Ground-elementsThe first line of defense in protecting your equipment and appliances and ensuring their safe operation is the lowly, often forgotten, and inexpensive “Ground Rod.” This unassuming little metal rod is a key link in electrical safety and a very cost-effective insurance policy to protect your electrical equipment and appliances.

Household electrical systems are required by the National Electrical Code (NEC) to have a grounded system connected to earth ground via a ground rod. The Ground Rod is usually located very close to your main electrical service panel. The ground rod is often made of copper, or copper coated steel, approximately ½” in diameter or larger and 8–10 feet in length. It must be electrically tied to your main service panel to provide an approved ground connection.

Washington State requires the maximum resistance for a ground rod to be 25 ohms or less. If your ground rod impedance exceeds 25 ohms, additional steps must be taken to lower the impedance. Since 1990 it has been general practice to install two ground rods for safety.

Electric-meter_wide_shotTo make a quick, visual check of your ground wire (often referred to as the grounding electrode conductor) that leads to your ground rod, go to your electric service meter.  Ground-wire-rodMost of these meters are installed on the outside wall of the house as near as possible to the main service panel inside the house.  Toward the bottom of the wall there should be a wire coming out of the wall that is the link between the service ground connection and the ground rod.  You should not see the ground rod, as it must be buried to be effective.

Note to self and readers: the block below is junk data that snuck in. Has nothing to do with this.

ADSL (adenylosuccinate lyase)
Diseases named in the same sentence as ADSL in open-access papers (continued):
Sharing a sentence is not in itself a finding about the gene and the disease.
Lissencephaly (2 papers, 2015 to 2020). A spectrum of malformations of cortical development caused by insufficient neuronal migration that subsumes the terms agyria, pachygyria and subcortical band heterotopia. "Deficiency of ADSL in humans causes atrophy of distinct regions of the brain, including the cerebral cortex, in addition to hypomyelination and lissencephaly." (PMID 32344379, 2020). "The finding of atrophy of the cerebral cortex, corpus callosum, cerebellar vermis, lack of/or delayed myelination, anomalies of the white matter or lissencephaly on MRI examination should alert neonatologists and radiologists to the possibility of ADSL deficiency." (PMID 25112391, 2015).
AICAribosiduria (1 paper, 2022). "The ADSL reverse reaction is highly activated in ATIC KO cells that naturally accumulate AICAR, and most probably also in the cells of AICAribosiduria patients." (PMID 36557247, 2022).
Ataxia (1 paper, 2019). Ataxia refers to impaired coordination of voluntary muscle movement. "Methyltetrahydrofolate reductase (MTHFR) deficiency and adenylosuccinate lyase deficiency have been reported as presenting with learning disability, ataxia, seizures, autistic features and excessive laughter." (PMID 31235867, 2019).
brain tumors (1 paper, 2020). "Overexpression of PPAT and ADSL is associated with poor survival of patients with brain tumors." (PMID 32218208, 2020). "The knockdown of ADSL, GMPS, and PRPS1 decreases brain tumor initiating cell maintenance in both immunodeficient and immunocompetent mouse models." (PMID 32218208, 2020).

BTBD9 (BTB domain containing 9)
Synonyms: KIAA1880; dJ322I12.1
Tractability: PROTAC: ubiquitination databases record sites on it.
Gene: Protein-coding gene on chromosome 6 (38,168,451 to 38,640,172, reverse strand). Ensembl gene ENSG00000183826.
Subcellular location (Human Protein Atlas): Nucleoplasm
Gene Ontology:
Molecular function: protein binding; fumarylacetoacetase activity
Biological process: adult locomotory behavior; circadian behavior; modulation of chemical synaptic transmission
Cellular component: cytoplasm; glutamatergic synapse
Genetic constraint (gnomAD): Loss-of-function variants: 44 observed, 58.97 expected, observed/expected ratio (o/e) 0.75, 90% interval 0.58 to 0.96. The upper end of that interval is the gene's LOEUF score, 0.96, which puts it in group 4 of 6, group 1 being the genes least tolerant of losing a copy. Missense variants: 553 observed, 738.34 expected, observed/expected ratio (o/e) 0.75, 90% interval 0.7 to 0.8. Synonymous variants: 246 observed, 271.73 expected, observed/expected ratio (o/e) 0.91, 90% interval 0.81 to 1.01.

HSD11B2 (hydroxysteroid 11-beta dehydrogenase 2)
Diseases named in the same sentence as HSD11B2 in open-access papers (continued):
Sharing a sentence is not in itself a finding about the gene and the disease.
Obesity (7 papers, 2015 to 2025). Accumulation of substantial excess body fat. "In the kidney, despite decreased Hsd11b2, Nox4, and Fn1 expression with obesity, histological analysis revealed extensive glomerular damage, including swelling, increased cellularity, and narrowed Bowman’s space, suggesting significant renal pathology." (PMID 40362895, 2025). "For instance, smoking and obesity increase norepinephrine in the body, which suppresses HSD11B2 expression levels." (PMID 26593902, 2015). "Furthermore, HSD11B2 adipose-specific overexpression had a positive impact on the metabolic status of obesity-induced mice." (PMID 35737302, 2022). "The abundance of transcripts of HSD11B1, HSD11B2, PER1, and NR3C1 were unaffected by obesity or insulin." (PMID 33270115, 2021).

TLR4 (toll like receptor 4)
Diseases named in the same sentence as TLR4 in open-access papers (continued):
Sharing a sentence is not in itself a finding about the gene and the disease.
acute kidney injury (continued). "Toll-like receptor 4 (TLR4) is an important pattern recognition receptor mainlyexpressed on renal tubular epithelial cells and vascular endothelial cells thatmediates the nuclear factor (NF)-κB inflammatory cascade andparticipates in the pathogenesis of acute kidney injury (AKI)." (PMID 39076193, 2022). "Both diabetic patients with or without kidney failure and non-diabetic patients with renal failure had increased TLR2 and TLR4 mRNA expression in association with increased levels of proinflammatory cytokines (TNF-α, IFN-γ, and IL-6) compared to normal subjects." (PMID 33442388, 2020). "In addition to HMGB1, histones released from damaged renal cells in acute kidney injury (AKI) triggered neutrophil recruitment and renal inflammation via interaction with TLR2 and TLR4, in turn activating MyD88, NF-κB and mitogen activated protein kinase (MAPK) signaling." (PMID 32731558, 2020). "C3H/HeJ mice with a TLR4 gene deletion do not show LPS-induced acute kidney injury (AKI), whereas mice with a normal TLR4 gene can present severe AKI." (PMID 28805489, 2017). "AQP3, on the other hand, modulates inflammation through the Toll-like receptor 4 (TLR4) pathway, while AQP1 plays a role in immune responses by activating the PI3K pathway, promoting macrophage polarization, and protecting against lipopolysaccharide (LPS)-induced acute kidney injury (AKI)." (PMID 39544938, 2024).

We have often seen ground rods not fully installed (12” to 18” or more still sticking up out of the ground), rods bent over, wire disconnected, and installed in very rocky and/or dry soil, etc. The resulting resistance in some of these cases is well in excess of 1,000 ohms. The lowest possible resistance is best and we have measured some as low as 15 ohms.

Unfortunately, we have no control over how well your electrical panel is grounded. If you do not provide proper grounding in accordance with the NEC, there is no way to mitigate electrical damage that may occur beyond your electrical panel. If you have concerns about your business or home grounding, contact a licensed electrical contractor. 

Among the various situations that may occur on your electrical system, the most common are high voltage surges and damage or loss of one of the Service Conductors.

  • High Voltage Surges (lightning or switching surges)—Failure to properly ground the electrical system can lead to the migration of elevated primary voltages to the premises wiring system, resulting in electric shock and/or fire due to failure of the 600 Volt insulation on the conductors.
  • Damage or Loss of one of the Service Conductors—Failure to properly ground the electrical system can cause the voltage to earth during normal operation to elevate the premise wiring up to twice the normal voltage. This may be due to capacitive reactance in the circuitry, which may also stress the 600 Volt insulation on the conductors and lead to the premature failure of electrical equipment.

Another critical issue relative to sensitive electronic equipment is the proper installation and operation of Surge Protective Devices (SPD). The best surge protection equipment is much less effective without a properly installed and maintained grounding system. The SPD works by shunting damaging electrical surges away from your sensitive electronics to ground and they need the best possible ground to work properly.

It is therefore incumbent upon you to have and to maintain a NEC code-approved ground system as part of your electrical system.